Shrubs of the Mojave desert have adapted to climate change

Populations of desert shrubs Encelia farinosa from 1981 to 2019 was reduced in two regions of the Mojave desert: 17 percent in Othman and 15 percent in Death Valley. Against the background of climate change, which was accompanied by an increase in the concentration of carbon dioxide in the air and a decrease in total annual rainfall, the plants living there have adapted to tougher conditions with more effective absorption of water. The results of a study published in the journal Proceedings of the National Academy of Sciences.

In the context of climatology scientists ‘ attention is traditionally drawn to the forests: they have more biodiversity and productivity have a large impact on the climate and at the same time bear the expense of changing it. At the same time, their areas are rapidly declining on the background of the spread of the deserts biome. Arid deserts occupy about 14 percent of the land surface and their area will increase due to global climate change.

Sustainable land use in deserts and adjacent regions crucial will be the number and biodiversity of specific vegetation and its response to climate change. Currently available studies of the physiological response of vegetation to climate change encompass no more than four growing seasons in a row. The results of these observations are contradictory and often do not signal any pronounced effects.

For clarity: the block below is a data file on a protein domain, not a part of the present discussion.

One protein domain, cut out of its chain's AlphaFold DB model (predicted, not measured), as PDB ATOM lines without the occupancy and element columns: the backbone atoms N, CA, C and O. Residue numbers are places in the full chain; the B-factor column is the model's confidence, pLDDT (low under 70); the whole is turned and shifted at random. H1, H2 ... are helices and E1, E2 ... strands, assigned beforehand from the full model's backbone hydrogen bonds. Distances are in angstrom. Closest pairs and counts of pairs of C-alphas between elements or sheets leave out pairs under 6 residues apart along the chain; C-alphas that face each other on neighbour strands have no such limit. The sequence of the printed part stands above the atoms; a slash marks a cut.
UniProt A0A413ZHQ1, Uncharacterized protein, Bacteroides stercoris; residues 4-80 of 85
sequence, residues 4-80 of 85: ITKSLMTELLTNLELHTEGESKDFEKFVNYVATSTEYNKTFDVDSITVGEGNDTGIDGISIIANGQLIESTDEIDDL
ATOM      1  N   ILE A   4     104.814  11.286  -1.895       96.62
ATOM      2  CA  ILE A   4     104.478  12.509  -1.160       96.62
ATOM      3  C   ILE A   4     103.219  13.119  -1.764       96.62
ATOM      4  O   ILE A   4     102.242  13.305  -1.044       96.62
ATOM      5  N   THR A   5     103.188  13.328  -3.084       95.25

Scientists led by Avery Driscoll (Driscoll W. Avery) from 1981 to 2019 studied the response of shrubs Encelia farinosagrowing in the Mojave desert on climate change. In 1981, they planted a test plot by selecting the sites in the desert with a large projective cover of Encelia farinosa in Death Valley and in the area of Othman at a distance of more than 200 kilometers from each other. The authors then made up geobotanical maps of the area, inventoried the vegetation and started to carry out annual ecological monitoring in the last two weeks of March (in accordance with the peak growing season).

In the course of monitoring, the scientists recorded data on the condition of the plants, their flowering and the presence of parasites, and was collected 5-10 leaves from some bushes for the analysis of biogenic elements and the isotope ratios of carbon. In 39 years of botany 1863 selected sample of leaves from shrubs of the Valley of Death and 1346 of Othman. Climate variables (precipitation, atmospheric pressure, air temperature, etc.) for the study was taken from the open database PRISM.

The authors adhered to the hypothesis of adaptation of plants to water stress by increasing their coefficient of efficiency of water use (intrinsic water-use efficiency, iWUE). iWUE calculated as the ratio of the speed of photosynthesis with the conductive (relative to CO2) the ability of the stomata of the leaf. This option is the mathematical expression of the changes in the stomata, which occur in response to the change in the concentration of carbon dioxide in the air.

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